1. Traveler quoted in Nielsen, From Sky Girl to Flight Attendant, 20. ‘‘Glamor
Girls of the Air,’’ Life, 25 August 1958, 68–76. The phrase ‘‘workplace feminism’’ is
from Cobble, ‘‘ ‘A Spontaneous Loss of Enthusiasm.’ ’’ I use ‘‘stewardess(es)’’ or
‘‘hostess(es)’’ along with ‘‘flight attendant(s)’’ for historical discussion through
the 1970s, when cabin crew began to prefer the gender-neutral title.
2. Quotation from ‘‘Fifty Years of Flight Attendants,’’ Flightlog, winter 1980, 6.
3. Quotation from ‘‘Labor Speaks Statement of Purpose,’’ Labor Speaks 2, no. 1
(May 1977): 8, in ‘‘Items from the twu Bulletin Board’’ folder, box 5, accession date
13 August 1981, Association of Flight Attendants Collection, Archives of Labor and
Urban A√airs, Wayne State University [hereafter cited as afa Collection].
4. The literature exploring the marginalization of female wage earners and
their struggles to be taken seriously is large and growing. For overviews see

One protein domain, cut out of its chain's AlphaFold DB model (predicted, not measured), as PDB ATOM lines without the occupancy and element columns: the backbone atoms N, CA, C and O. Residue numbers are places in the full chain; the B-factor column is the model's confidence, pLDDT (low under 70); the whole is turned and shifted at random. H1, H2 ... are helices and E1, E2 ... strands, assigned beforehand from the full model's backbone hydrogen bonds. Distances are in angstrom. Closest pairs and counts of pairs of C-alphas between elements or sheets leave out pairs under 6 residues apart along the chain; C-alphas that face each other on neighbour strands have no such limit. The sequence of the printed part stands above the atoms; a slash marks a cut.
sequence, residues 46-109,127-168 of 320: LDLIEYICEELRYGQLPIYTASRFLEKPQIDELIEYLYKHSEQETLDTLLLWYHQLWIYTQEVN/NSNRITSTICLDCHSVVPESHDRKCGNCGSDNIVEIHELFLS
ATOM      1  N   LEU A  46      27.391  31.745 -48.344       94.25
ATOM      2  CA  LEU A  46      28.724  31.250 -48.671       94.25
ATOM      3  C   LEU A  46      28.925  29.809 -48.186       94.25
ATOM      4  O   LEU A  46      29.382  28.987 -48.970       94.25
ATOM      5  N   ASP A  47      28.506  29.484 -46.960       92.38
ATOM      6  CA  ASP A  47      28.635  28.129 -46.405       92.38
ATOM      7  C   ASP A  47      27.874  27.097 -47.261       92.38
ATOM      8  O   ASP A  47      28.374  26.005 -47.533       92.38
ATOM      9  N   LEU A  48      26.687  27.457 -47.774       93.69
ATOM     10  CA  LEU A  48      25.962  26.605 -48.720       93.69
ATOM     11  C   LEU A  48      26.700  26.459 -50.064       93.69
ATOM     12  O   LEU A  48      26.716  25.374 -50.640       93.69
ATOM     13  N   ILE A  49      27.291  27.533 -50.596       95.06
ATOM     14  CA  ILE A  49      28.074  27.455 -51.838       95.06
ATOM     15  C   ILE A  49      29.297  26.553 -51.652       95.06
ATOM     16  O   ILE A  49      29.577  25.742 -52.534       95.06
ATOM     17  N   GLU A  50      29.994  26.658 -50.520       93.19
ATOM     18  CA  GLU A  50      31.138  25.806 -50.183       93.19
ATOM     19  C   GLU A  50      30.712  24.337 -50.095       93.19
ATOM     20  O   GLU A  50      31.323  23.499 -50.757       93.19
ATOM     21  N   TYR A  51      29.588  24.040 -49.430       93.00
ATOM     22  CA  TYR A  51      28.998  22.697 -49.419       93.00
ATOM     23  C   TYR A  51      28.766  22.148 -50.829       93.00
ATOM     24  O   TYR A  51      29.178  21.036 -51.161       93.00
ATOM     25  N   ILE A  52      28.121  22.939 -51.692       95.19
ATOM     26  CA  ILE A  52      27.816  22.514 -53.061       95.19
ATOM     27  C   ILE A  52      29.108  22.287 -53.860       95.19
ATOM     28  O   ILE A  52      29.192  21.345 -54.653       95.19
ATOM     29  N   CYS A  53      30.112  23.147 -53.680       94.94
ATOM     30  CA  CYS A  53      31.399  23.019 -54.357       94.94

Kessler-Harris, Out to Work; Baron, ed., Work Engendered; Milkman, ed., Women,
Work and Protest; Cobble, The Other Women’s Movement. On the labor move-
ment’s male orientation see Faue, Community of Su√ering and Struggle. On
‘‘work,’’ its meanings, and the consequences of how it is defined see Castel, ‘‘Work
and Usefulness to the World’’; Kessler-Harris, In Pursuit of Equity.
5. I am indebted to the insightful analyses of flight attendants’ work as emo-
tional labor in Hochschild, The Managed Heart, and, among responses to her
pioneering book, Whitelegg, ‘‘Cabin Pressure,’’ and Williams, ‘‘Sky Service’’; and
on the aesthetic as well as emotional labor demanded of flight attendants as
unacknowledged and unremunerated, Tyler, ‘‘Women’s Work as the Labour of
Sexual Di√erence’’; Tyler and Abbott, ‘‘Chocs Away’’; Tyler and Taylor, ‘‘The
Exchange of Aesthetics’’; Taylor and Tyler, ‘‘Emotional Labour and Sexual Di√er-
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